While Kyl's bill was thought to be for the first attack on Internet gambling, that is not true. Janet Reno, the Attorney General for Bill Clinton issued indictments against many sports betting companies who she claimed were violating the Wire Act, since in her opinion the Internet was just another form of communication banned under the 1961 Act. Reno, unlike Kyl, was less concerned by the fact that bets were being made on the Internet than the fact they were sports bets, which she claimed were strictly banned under the Wire Act. And Reno said that the method in which bets were placed was irrelevant. "You can't hide online and you can't hide offshore," Reno told the sportsbooks.

The focus of Democrats challenging any form of sports betting in the U.S. and the Republicans challenging any forms of online casino and poker betting became the norm until the present. The first challenge to the legality of online gambling took place in 2002 when a couple of plaintiffs indicated they were not liable for online gambling debts incurred when they used a Mastercard to purchase chips online to play at casinos, since they argued that the purchase of those chips violated the Wire Act. The 5th circuit Court, overseen by a Democrat judge, ruled for Mastercard saying that the Wire Act only applied to sports betting and ordered the plaintiff to pay their debts. Almost immediately, the Republican Department of Justice under George W Bush said that the court was wrong and issued an opinion that any bet made using a telephone, Internet or other form of communication was illegal under the Wire Act.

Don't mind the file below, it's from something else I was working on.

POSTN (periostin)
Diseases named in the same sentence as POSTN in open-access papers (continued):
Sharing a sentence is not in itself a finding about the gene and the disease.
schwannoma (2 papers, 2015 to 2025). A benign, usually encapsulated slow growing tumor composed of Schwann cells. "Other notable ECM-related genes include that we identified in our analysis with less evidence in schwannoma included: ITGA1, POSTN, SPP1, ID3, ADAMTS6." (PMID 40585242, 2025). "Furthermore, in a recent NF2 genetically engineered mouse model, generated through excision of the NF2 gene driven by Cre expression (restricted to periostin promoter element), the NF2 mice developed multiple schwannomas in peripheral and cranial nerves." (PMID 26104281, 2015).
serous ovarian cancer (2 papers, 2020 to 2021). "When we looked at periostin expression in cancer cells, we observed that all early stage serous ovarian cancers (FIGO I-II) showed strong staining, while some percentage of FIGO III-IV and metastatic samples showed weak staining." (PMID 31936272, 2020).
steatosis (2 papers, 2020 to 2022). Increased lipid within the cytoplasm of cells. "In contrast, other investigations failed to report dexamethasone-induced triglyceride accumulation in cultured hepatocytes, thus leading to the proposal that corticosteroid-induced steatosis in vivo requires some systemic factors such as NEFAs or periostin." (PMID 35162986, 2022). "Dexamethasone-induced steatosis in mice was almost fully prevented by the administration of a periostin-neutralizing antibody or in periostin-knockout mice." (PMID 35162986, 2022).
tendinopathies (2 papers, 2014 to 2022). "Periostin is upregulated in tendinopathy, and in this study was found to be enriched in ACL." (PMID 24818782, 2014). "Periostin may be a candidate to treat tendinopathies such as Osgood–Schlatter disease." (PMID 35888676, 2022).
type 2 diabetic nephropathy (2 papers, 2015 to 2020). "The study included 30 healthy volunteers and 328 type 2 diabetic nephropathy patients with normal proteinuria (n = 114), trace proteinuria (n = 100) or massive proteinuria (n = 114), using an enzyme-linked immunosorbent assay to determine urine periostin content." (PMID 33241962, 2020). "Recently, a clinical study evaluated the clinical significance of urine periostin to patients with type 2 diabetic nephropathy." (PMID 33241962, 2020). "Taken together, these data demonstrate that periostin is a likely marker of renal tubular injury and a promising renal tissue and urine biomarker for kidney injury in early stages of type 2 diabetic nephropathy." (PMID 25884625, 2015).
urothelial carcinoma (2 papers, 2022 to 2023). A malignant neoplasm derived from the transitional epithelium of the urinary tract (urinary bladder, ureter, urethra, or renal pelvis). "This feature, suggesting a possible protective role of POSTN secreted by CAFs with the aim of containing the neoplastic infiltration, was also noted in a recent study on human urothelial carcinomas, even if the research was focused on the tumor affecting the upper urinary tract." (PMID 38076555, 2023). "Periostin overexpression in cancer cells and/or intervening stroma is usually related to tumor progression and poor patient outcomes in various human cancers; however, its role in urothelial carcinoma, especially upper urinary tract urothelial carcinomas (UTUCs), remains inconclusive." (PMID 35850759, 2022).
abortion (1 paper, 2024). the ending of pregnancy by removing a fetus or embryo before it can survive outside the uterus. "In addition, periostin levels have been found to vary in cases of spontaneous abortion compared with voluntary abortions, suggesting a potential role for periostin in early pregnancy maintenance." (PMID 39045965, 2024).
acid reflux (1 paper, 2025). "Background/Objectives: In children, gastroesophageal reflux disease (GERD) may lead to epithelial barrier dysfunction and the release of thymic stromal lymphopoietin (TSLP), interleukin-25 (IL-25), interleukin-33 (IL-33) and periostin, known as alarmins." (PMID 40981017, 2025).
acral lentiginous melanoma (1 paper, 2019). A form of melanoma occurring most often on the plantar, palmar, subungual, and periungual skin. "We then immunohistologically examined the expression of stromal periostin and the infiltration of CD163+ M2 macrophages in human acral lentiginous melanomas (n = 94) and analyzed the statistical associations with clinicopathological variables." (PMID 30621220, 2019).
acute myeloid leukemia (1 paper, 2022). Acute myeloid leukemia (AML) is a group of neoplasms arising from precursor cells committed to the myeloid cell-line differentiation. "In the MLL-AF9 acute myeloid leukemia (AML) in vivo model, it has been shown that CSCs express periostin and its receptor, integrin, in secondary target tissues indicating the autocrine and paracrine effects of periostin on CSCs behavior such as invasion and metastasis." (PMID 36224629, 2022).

Online gambling push in 2011

Little was said on that ruling until 2011, since the UIGEA already provided enough ammunition to go after online casino sites. In 2011, however, several states that wanted to offer online gambling to help bolster state revenues asked the DoJ for clarity on whether online casino and poker were legal or not. While the UIGEA online casino poker sports bettingallowed for online gambling that was completely intrastate, it did have a caveat that it did not replace any current federal law, meaning that if states wanted to offer online gambling, they still technically couldn't, since the Wire Act apparently made that illegal under the most recent Republican DoJ opinion. The DoJ under the Obama administration reviewed all the facts and deemed that the 2002 Mastercard decision was the most recent court decision on the issue and was accurate, and thus the Wire Act only applied to sports betting. That paved the way for states to offer online casino and poker betting and several states introduced bills to legalize these forms of gambling online, although to date only New Jersey, Nevada, Delaware and Pennsylvania have. Other states apparently are still not convinced of its legality and wanted a high court ruling on the issue confirming its legality.